Thus the above expression always has the sign of \(v'_{1}(\gamma b_{2})+1\frac{r}{\lambda_{2}}\), that is to say it is positive for γ<b _{1}+b _{2} and negative for γ>b _{1}+b _{2}. Hence, we clearly have for all b _{2}<u that
which means that the maximal solution of (3.16) for j=2 corresponds to the choice γ _{2}=b _{1}+b _{2}, which also happens to correspond to the unique solution of
Then, after some calculations, we find that for all b _{2}<u<b _{1}+b _{2},
because of (3.18). Hence, since v _{2} is linear on [b _{1}+b _{2},+∞) and differentiable at b _{1}+b _{2}, it is concave on (b _{2},+∞). Now if we consider the linear extrapolation of v _{2} over [0,b _{1}] by (3.15), we just need to verify that the left derivative of v _{2} at b _{2} is less than its right derivative to obtain the concavity of v _{2} over [0,+∞]. Taking the limit for u↓b _{2} in (3.16), we obtain
This implies that
Now recall Assumption 2.3, which implies that
for any j so that \(v'_{2}(b_{2}^{})v'_{2}(b_{2}^{+})\geq0\).

Heredity for j≥3
Let us now suppose that the maximal solution v _{ j−1} of (3.16) has been constructed for some j≥3, that it is globally concave on [0,+∞), everywhere differentiable except at b _{ j−1}, everywhere twice differentiable except at b _{ j−1} and b _{ j−1}+b _{ j−2}, and that the corresponding γ _{ j−1}≥b _{ j−1}+b _{ j−2}. Let us now construct the maximal solution corresponding to j. Exactly as in the case j=2, the solution of the ODE (3.16) for a given fixed value of γ≥b _{ j } can be easily calculated and is given by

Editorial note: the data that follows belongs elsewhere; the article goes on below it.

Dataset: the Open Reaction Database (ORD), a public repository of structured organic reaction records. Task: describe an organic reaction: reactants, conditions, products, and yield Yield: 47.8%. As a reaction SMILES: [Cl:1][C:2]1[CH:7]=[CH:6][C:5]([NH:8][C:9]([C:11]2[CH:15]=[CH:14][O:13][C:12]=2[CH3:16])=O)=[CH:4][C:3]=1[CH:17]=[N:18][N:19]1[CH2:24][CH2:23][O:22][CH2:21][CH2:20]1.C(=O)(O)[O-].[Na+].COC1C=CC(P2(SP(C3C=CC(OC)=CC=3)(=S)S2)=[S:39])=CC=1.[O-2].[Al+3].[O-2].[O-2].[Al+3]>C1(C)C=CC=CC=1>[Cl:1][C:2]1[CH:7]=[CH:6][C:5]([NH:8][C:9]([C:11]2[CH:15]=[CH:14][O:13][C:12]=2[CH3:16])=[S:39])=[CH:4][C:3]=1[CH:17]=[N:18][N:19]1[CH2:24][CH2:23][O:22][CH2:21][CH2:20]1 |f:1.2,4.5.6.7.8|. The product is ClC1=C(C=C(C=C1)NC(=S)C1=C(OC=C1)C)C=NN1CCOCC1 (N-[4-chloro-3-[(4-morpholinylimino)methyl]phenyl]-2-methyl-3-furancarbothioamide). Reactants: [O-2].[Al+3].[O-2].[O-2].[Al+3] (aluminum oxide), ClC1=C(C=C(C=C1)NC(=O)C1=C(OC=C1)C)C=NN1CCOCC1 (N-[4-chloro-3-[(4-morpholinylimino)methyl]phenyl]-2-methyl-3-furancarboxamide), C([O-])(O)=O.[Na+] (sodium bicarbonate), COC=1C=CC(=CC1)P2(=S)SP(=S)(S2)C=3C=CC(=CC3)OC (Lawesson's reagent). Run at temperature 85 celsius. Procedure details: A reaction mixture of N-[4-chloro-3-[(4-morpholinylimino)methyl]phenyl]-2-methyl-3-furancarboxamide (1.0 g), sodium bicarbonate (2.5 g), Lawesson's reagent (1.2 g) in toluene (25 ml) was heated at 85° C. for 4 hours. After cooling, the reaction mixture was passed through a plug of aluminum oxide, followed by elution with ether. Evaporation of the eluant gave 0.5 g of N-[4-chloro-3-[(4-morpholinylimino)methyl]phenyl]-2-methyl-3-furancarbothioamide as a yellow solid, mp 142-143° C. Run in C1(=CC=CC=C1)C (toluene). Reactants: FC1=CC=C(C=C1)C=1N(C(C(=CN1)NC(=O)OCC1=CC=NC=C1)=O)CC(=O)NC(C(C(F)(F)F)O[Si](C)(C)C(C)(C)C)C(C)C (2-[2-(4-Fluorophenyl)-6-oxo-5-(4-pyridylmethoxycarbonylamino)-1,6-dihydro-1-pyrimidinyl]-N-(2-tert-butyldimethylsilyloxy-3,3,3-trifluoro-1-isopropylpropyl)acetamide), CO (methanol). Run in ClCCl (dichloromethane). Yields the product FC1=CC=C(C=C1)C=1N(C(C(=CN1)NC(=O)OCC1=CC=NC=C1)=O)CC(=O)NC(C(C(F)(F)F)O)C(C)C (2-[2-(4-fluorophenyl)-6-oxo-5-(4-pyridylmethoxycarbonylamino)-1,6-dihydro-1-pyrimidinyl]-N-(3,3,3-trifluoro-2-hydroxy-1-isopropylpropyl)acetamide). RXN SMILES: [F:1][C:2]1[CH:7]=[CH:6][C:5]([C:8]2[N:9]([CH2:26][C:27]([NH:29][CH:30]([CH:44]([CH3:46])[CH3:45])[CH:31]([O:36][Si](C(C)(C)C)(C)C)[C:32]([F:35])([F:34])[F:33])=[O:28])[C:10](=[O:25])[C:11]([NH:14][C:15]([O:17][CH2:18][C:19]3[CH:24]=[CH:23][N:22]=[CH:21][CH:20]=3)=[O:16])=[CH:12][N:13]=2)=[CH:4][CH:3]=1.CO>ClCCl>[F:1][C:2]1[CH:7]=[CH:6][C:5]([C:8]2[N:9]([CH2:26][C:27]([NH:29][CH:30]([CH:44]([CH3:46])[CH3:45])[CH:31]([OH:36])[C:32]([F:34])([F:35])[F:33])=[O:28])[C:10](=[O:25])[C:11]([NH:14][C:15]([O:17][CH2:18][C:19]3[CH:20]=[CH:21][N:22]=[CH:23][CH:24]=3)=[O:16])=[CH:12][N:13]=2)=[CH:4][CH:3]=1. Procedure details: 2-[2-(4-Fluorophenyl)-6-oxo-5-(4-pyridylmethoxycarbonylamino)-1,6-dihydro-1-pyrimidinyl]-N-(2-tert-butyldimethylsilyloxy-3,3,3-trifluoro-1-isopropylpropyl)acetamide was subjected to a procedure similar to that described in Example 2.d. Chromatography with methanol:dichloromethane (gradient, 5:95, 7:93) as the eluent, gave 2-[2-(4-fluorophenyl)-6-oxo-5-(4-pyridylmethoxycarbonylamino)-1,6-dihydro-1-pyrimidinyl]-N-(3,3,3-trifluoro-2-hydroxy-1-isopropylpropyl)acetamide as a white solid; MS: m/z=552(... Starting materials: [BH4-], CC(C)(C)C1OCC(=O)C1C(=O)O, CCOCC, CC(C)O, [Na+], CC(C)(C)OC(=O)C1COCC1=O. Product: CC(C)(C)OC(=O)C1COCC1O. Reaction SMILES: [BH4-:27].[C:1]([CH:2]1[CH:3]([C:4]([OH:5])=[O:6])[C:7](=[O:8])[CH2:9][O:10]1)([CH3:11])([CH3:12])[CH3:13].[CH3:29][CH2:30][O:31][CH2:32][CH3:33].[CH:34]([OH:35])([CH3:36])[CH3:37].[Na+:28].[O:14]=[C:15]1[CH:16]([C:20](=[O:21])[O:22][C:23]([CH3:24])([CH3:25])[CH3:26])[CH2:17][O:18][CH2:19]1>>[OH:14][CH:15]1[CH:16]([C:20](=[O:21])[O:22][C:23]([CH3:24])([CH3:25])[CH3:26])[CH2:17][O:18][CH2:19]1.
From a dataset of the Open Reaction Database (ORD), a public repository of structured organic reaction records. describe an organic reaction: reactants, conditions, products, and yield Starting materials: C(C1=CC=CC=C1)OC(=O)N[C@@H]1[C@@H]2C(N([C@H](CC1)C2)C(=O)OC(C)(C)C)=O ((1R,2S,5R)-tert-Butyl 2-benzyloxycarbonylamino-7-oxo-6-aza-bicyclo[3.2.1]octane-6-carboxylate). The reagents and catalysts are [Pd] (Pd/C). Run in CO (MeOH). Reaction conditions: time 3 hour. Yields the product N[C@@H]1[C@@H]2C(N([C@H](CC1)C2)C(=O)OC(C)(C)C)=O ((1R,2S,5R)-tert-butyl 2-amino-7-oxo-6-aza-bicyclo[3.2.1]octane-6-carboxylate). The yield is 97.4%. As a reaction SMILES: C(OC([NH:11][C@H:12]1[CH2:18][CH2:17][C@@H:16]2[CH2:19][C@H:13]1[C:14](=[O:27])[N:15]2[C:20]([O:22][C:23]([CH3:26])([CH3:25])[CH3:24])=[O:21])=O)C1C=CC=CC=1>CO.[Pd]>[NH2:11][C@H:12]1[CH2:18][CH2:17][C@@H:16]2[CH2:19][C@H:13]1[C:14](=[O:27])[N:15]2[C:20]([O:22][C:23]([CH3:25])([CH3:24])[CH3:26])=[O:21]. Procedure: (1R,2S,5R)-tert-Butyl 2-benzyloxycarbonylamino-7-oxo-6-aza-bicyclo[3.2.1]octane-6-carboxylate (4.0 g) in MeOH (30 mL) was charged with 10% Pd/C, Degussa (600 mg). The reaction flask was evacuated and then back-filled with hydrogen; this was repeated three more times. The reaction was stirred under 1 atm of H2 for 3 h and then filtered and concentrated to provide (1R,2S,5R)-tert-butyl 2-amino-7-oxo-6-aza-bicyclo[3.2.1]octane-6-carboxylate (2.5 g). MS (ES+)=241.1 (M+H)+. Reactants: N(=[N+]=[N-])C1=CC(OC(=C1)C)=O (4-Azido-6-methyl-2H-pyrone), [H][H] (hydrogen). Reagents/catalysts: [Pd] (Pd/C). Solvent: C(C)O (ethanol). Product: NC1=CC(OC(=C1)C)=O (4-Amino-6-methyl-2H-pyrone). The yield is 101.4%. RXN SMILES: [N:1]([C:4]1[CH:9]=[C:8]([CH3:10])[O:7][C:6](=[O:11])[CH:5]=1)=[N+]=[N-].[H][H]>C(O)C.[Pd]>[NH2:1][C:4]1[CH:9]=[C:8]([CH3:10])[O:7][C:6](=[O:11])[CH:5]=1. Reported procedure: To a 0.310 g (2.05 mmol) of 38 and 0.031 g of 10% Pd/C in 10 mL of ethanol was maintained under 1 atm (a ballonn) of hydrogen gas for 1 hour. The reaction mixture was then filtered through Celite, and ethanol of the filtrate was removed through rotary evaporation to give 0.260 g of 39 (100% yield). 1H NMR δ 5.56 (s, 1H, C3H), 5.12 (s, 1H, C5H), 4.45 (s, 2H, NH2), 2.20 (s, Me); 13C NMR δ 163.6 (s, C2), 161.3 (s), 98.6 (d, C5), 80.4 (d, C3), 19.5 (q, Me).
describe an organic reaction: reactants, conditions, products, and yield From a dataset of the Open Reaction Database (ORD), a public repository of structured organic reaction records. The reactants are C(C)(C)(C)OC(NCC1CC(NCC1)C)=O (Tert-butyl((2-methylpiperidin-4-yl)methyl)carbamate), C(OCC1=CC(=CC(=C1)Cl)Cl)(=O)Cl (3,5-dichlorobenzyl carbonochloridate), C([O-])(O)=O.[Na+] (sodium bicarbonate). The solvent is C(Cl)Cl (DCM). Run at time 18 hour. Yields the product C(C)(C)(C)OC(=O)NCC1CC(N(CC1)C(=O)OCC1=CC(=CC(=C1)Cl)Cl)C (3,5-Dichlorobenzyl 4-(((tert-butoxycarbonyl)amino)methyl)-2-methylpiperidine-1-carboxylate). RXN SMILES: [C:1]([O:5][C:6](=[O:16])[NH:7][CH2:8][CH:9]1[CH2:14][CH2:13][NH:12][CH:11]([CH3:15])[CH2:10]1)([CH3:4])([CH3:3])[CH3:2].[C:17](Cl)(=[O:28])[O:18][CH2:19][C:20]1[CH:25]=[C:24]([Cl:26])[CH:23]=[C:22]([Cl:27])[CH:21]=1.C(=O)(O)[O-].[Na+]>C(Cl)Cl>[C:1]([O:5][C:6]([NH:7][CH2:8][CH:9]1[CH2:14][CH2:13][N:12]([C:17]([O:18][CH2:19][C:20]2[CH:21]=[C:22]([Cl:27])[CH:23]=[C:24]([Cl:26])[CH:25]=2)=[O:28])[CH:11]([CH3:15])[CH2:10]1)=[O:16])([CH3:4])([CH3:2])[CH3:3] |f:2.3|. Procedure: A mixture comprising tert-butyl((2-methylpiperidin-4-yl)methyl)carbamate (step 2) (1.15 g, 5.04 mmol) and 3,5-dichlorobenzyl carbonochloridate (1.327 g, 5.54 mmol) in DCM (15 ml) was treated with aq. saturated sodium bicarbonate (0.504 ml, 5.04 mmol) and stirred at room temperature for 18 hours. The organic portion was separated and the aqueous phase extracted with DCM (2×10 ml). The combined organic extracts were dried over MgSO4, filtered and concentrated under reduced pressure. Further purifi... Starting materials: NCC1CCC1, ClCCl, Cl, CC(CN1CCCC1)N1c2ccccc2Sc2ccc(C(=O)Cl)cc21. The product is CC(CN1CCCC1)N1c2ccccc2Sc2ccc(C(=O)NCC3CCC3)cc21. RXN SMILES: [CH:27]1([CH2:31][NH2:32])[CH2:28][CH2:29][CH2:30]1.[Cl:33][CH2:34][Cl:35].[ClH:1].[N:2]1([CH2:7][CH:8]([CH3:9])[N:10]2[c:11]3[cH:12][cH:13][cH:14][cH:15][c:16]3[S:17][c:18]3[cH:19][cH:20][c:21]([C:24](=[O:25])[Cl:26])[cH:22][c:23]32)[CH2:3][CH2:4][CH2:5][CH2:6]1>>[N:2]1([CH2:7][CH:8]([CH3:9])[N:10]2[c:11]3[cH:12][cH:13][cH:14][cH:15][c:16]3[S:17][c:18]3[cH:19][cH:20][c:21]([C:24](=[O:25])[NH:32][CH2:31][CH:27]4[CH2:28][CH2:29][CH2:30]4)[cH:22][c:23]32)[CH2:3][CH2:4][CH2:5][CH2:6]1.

for b _{ j }<u≤γ, and \(\widetilde{v}_{j}(u,\gamma)=\gamma u+v_{j}(\gamma)\) for u>γ. Note also that it is clear from (3.16) that v _{ j } is differentiable everywhere except at b _{ j }, and twice differentiable everywhere except at b _{ j } and b _{ j }+b _{ j−1}.
Now since we assumed that v _{ j−1} is everywhere differentiable except at b _{ j−1}, we have for every γ≠b _{ j−1}+b _{ j } and every b _{ j }<u≤γ that
Thus, since v _{ j−1} is concave and its derivative is therefore nonincreasing, we can conclude as in the case j=2 that the maximal solution is uniquely determined by the choice γ _{ j } which corresponds to the solution of
More precisely, using (3.18), we have only two cases. Either
and γ _{ j }=b _{ j−1}+b _{ j }, or
and b _{ j−1}+b _{ j }<γ _{ j }≤γ _{ j−1}+b _{ j }.
Let us now study the concavity. We can differentiate twice equation (3.16) on (b _{ j },b _{ j }+b _{ j−1}) since v _{ j−1}(u−b _{ j }) is linear and thus twice differentiable on this open interval. We then obtain easily that
There are then two cases. If γ _{ j }=b _{ j }+b _{ j−1}, differentiating once (3.16) and then taking the limit u↑b _{ j }+b _{ j−1}, we get
Since \(v^{\prime\prime}_{j}(u)=0\) for \(u>b_{j}+b_{j_{1}}\), we have proved concavity on (b _{ j },+∞). If γ _{ j }>b _{ j }+b _{ j−1}, differentiating once (3.16) and taking limits on both sides of b _{ j }+b _{ j−1}, we obtain
where the righthand side is positive by the concavity of v _{ j−1}. Next, we differentiate twice (3.16) on (b _{ j }+b _{ j−1},γ _{ j }]. We obtain easily
Note that we should normally distinguish between the cases b _{ j }+b _{ j−1}+b _{ j−2}≤γ _{ j } or not, since v _{ j−1} is not twice differentiable at b _{ j−1}+b _{ j−2}. However, since we know that v _{ j } is twice differentiable at b _{ j }+b _{ j−1}+b _{ j−2}, this actually does not change the result. Since v _{ j−1} is concave, (A.4) implies that v _{ j } is concave on (b _{ j }+b _{ j−1},+∞). Then with (A.3) we see that the left second derivative of v _{ j } at b _{ j }+b _{ j−1} is negative, which thanks to (A.2) finally shows the concavity on (b _{ j },+∞).